The Superhuman Strength of Women

April 25, 2011

Celebrating Womanhood is pretty much what we in the UWIB (Unique Women in Business) do every day, but that's our blog carnival topic this month, too!

There are many things to celebrate about women, if I do say so myself!  But what comes to my mind immediately is the tremendous strength we have to get through life's toughest times.  This strength is so well known that family members and friends turn to their women for comfort, advice, support and relief.  Women are steadfast, or stubborn depending on how you look at it, and therefore can be counted on to reach within themselves to find that inner strength when it's needed.


One fairly recent example in my life was watching my bonus Mom, my Mother-in-law, care for her husband of fifty years who slowly succumbed to Alzheimer's Disease.  If you've cared for someone with this terrible disease or are close to someone who has, you know the almost superhuman patience, emotional strength, and determination that's required no matter how much love is there.  To protect her children from the worst of it Mom kept most of the day-to-day difficulties to herself.  It took its toll on her, but she's now finding joy again with her family and friends although of course missing the wonderful husband she remembers.  I thank her for showing me how to get through this stage of life gracefully.

The other recent example of female strength for me lasted nearly 77 years through a couple generations.  When my Aunt Ann was born something happened at the hospital and she was deprived of oxygen long enough to cause some brain damage.  She was never able to hold a job and was diagnosed in her 50's of being emotionally at a level of a 13 year old.  She lived with her mother, my Grandmother, until my Grandmother's passing in 1992. 

The sisters in Atlantic City during WWII

As children we never knew that anything was different.  We played games with the whole family and laughed together.  It wasn't until a couple years before my Grandmother's death that I really realized how difficult it had been on the caregiver.  My Grandmother for the first and only time asked me when she ever got to retire.  I think she felt awful for voicing it, but I'm glad she did, as it made her not a martyr but someone who had shown love and strength throughout her life.  She had steadfastly raised her girls during WWII while her husband was a Captain of a submarine in the Pacific.  She then raised two boys upon his return until they were in High School when she lost the love of her life to a heart attack and ended up a widow with two young men during the Vietnam War.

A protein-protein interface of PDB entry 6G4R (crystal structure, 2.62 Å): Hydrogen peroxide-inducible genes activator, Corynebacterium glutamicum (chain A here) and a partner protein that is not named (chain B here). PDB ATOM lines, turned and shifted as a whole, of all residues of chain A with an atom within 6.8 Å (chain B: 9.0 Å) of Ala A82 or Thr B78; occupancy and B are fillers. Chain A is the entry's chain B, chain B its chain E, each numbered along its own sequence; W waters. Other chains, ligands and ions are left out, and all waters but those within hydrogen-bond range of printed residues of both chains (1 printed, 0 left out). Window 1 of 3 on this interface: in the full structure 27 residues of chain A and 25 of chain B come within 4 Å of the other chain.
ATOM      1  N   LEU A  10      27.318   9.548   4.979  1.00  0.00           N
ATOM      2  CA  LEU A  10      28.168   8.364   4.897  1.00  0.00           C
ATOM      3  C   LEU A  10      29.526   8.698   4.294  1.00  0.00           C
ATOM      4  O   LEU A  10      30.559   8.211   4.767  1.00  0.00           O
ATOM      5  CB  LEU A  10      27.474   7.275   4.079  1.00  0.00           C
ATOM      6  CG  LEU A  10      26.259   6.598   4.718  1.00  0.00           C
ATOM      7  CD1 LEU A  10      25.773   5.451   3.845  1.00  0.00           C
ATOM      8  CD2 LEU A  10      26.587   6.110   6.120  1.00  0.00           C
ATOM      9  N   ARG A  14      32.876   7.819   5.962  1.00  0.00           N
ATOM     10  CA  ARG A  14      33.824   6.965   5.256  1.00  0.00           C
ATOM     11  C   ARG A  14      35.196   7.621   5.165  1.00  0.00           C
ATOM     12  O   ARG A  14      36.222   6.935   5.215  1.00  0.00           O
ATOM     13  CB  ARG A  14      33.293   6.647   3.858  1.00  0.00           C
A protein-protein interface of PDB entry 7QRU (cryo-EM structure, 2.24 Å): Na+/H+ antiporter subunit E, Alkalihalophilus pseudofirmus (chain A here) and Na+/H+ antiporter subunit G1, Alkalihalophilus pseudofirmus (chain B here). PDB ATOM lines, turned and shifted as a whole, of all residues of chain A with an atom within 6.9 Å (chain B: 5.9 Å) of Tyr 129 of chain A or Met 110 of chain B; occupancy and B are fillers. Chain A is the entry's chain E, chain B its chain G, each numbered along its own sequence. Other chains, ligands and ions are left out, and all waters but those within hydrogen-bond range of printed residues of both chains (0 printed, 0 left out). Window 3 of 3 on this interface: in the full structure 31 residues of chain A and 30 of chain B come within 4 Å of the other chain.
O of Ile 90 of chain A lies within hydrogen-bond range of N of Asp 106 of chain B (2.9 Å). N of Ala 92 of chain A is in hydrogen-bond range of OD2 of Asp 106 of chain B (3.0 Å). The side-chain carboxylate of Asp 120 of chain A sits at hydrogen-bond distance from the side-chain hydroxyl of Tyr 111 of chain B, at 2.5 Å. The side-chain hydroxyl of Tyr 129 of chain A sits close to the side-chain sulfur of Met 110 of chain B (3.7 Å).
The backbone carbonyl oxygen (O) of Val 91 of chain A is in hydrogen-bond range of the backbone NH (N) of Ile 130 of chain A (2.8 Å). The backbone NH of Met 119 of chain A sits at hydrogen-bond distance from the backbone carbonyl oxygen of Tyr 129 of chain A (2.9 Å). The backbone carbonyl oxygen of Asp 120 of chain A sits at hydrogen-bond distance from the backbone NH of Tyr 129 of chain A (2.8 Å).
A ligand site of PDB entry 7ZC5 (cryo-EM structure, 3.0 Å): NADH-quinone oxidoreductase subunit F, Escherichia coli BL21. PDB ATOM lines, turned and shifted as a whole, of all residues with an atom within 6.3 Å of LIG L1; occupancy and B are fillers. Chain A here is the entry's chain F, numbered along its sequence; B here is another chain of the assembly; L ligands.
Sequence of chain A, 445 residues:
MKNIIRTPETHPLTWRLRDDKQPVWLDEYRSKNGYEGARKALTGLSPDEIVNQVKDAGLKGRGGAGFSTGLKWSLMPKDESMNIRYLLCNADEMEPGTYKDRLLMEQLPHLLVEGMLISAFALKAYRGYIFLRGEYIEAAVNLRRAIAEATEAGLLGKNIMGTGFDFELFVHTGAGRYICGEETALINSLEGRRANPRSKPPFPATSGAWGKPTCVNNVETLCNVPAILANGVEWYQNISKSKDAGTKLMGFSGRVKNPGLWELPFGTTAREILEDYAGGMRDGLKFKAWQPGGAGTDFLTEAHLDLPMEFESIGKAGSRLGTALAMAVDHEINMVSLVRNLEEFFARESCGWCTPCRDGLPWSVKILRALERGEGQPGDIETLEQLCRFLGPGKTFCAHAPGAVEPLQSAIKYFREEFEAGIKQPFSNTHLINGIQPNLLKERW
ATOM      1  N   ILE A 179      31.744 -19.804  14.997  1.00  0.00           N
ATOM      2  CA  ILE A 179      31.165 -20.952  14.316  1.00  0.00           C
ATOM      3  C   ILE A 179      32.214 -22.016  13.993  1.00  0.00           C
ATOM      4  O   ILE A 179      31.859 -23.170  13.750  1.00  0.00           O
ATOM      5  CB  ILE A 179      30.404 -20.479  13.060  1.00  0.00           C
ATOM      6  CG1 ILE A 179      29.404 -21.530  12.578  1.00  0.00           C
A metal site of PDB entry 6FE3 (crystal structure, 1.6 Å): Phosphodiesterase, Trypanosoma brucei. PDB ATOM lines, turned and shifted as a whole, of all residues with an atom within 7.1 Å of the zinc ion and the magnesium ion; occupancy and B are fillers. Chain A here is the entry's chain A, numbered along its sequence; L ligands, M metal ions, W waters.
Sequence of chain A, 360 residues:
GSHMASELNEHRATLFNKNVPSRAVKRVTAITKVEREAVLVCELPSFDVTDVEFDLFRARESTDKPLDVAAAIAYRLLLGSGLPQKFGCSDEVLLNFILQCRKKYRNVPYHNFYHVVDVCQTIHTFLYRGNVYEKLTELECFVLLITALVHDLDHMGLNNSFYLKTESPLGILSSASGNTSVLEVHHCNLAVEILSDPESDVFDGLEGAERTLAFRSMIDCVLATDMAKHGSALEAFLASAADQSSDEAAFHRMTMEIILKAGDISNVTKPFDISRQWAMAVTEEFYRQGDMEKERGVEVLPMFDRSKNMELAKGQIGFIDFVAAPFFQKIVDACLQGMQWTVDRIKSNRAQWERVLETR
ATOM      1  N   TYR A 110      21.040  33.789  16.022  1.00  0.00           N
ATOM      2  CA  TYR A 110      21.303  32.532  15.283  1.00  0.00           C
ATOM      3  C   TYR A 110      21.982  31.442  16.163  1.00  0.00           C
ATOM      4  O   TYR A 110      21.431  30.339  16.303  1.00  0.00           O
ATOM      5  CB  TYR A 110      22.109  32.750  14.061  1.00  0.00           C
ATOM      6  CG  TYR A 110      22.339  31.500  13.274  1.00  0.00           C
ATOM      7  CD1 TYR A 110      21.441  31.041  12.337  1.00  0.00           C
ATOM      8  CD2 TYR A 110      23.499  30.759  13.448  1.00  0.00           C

My Grandmother worried about what would happen to my Aunt when she was no longer here.  My Mom and my Aunt Nancy assured my Grandmother that they would be there for her.
As an adult Ann was sometimes not the easiest person to get along with.  But even Ann showed inner strength and became a leader in the retirement home she called her home the last years of her life by encouraging fun in the elderly community.For over 18 years my Mom and her sister Nancy made sure that Ann was taken care of and felt their love.  When Nancy passed on far too young a few years ago, my Mom continued to drive over three hours each way to visit Ann and see to her needs.  It was her love for Ann and her Mom and her promise to her Mom that kept her making those emotionally and physically difficult trips until a couple weeks ago when my Aunt Ann passed on to join those that had gone before her.  I admire my Mom's steadfastness during her retirement to care for a sibling.
Ann  - 1934-2011
These are just a fraction of the examples in my family.  There are millions and millions more stories around the world of the strength we women possess through illnesses, raising children, running a household, performing our paid careers, abuse, and a multitude of other of life's most trying times.  How about your reality?  Your stories?  I can't help but wonder: 
Other cultures have recognized the inherent strength in women and elected them to highest office.  Why hasn't the United States elected a female President?! 
Find out how other women are celebrating womanhood by visiting these other great blogs from fellow UWIB members:
Rita Wetzel:  Rita's Creative Nest
Audrey Fetterhoff:  Audrey Garden Lady 
Linda Stranger:  Cape Cod Jewel
Judy Woodley:  Wellspring Creations 
Ann Rinkenberger:  Harvest Moon By Hand 
Celeste Bocchicchio- Chaudhri:  Elephunk's Trunk 
Wendy Kelly:  Vintage Day 
Cory Trusty:  Aquarian Bath 
Karen Terry:  JMJ Creations